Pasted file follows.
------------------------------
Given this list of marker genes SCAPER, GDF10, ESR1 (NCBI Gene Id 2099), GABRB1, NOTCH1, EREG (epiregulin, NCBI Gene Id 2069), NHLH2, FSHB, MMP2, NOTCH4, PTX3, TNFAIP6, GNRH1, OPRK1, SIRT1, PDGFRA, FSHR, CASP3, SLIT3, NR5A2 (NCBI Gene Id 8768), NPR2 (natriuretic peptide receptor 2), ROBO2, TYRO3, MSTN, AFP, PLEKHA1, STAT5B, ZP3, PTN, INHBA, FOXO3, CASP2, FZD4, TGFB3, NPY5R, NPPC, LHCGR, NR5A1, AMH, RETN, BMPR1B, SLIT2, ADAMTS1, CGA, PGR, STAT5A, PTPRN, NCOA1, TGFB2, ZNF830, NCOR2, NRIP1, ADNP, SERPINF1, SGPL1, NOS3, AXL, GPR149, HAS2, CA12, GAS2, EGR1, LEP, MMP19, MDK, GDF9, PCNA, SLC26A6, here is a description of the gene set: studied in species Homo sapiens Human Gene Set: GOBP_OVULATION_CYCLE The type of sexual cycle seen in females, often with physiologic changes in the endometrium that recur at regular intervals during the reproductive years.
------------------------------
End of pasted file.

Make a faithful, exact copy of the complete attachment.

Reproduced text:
Given this list of marker genes SCAPER, GDF10, ESR1 (NCBI Gene Id 2099), GABRB1, NOTCH1, EREG (epiregulin, NCBI Gene Id 2069), NHLH2, FSHB, MMP2, NOTCH4, PTX3, TNFAIP6, GNRH1, OPRK1, SIRT1, PDGFRA, FSHR, CASP3, SLIT3, NR5A2 (NCBI Gene Id 8768), NPR2 (natriuretic peptide receptor 2), ROBO2, TYRO3, MSTN, AFP, PLEKHA1, STAT5B, ZP3, PTN, INHBA, FOXO3, CASP2, FZD4, TGFB3, NPY5R, NPPC, LHCGR, NR5A1, AMH, RETN, BMPR1B, SLIT2, ADAMTS1, CGA, PGR, STAT5A, PTPRN, NCOA1, TGFB2, ZNF830, NCOR2, NRIP1, ADNP, SERPINF1, SGPL1, NOS3, AXL, GPR149, HAS2, CA12, GAS2, EGR1, LEP, MMP19, MDK, GDF9, PCNA, SLC26A6, here is a description of the gene set: studied in species Homo sapiens Human Gene Set: GOBP_OVULATION_CYCLE The type of sexual cycle seen in females, often with physiologic changes in the endometrium that recur at regular intervals during the reproductive years.